The draft is aimed at all those in the value chain e.g., developers, manufacturers of AI systems, distributors, operators and users. The AI Act is currently in a trialogue involving the EU Commission, the European Council and the European Parliament. Although changes can be expected, the AI Act should come into force in late 2023 and start showing effects in 2024. Breaches of the AI Act will fined. An AI liability directive and a product liability directive, to be adapted accordingly, will facilitate claims for damages.
Goals of act
The AI Act aims to ensure socially-responsible AI, especially for high-risk applications, to bolster trust in AI and fosters an economic edge over non-European competitors. Businesses and administrations are advised to adjust to the AI Act's requirements and the principles of RAI.
Triad of technology, transformation and social responsibility
Hamburg, its businesses and administration, can pioneer socially-responsible AI and start implementing the steps required by the AI Act in two or two and a half years. The Artificial Intelligence Center Hamburg e. V. (ARIC) and the Law Com Institute have conducted studies on behalf of the city to identify the risks and opportunities of AI and to recommend measures. A triad of technology, transformation and social responsibility offers an opportunity for Hamburg as a location, nationally, internationally, and also to compete beyond Europe!
Guest commentary by Friedrich-Joachim Mehmel, partner at LawCom Institute
Read the other parts in our AI series:
About the author:
Friedrich-Joachim Mehmel, 70, was President of the Hamburg Constitutional Court from 2016 to 2020 and President of the Hamburg Higher Administrative Court from 2014 to 2020. Mehmel has been a partner at the LawCom Institute since 2021 and focuses on projects that stand for the rule of law and democracy. That also involves overcoming the challenges posed by artificial intelligence for businesses, administration and the judiciary.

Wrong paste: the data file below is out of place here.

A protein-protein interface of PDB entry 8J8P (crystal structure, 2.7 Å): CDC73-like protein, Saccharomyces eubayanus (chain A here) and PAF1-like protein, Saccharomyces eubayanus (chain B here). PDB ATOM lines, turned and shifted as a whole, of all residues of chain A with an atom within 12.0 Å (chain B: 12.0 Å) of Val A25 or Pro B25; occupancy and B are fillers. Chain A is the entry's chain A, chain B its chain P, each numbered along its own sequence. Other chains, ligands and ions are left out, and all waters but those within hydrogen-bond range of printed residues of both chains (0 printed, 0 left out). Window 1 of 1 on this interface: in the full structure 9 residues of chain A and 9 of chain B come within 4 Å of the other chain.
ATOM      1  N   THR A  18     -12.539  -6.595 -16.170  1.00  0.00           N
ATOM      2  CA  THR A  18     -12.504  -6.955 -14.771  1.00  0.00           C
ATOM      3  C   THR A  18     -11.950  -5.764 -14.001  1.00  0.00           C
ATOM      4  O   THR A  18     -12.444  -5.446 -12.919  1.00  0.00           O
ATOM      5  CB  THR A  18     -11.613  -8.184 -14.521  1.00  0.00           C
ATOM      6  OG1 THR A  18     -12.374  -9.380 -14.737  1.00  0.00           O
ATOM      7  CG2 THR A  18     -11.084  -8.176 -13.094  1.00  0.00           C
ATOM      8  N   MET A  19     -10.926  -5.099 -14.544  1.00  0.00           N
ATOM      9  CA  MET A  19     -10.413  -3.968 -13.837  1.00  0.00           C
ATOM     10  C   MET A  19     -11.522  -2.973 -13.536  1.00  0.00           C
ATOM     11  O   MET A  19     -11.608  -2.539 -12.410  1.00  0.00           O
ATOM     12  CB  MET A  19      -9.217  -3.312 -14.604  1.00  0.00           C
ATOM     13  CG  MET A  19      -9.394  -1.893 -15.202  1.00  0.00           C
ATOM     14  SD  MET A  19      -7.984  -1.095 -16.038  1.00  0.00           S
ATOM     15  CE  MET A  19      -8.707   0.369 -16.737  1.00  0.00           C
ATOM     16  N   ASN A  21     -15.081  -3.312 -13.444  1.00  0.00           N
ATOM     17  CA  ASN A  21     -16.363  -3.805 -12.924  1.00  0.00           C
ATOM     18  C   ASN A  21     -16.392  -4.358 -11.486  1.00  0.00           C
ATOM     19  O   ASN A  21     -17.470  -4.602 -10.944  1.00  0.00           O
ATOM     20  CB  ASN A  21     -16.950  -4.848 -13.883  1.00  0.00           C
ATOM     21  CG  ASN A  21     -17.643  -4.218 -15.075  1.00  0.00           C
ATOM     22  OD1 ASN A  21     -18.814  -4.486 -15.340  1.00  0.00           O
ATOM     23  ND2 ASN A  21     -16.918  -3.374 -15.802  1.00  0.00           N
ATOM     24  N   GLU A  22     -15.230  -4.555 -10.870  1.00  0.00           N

Hamburg's tradition in AI regulation
In October 2018, Mehmel and Professor Wolfgang Schulz, Director of the Leibniz Institute for Media Research / Hans Bredow Institute Hamburg, drafted "9 Theses on Opportunities and Risks, Democratic Legitimacy and Rule of Law Control in the Algorithmisation of Administration" based on the results of an expert conference in City Hall.
The theses state, for instance, that AI can lead to significantly more effective and efficient administrative procedures, but that the development of technical systems must account for reviews by administrative courts. The same applies to the principles of the rule of law, the requirement of democratic legitimacy and the limits of fundamental rights. The theses also emphasise a reflected, supportive use of technical systems in response to complex judicial activity and the need for swift decisions despite ongoing interdisciplinary proceedings. The experts conclude: "Based on the experience of co-operation across disciplinary boundaries and theory and practice, Hamburg offers itself as a platform for this." All nine theses can be found on: www.zukunft-der-verwaltungsgerichtsbarkeit.de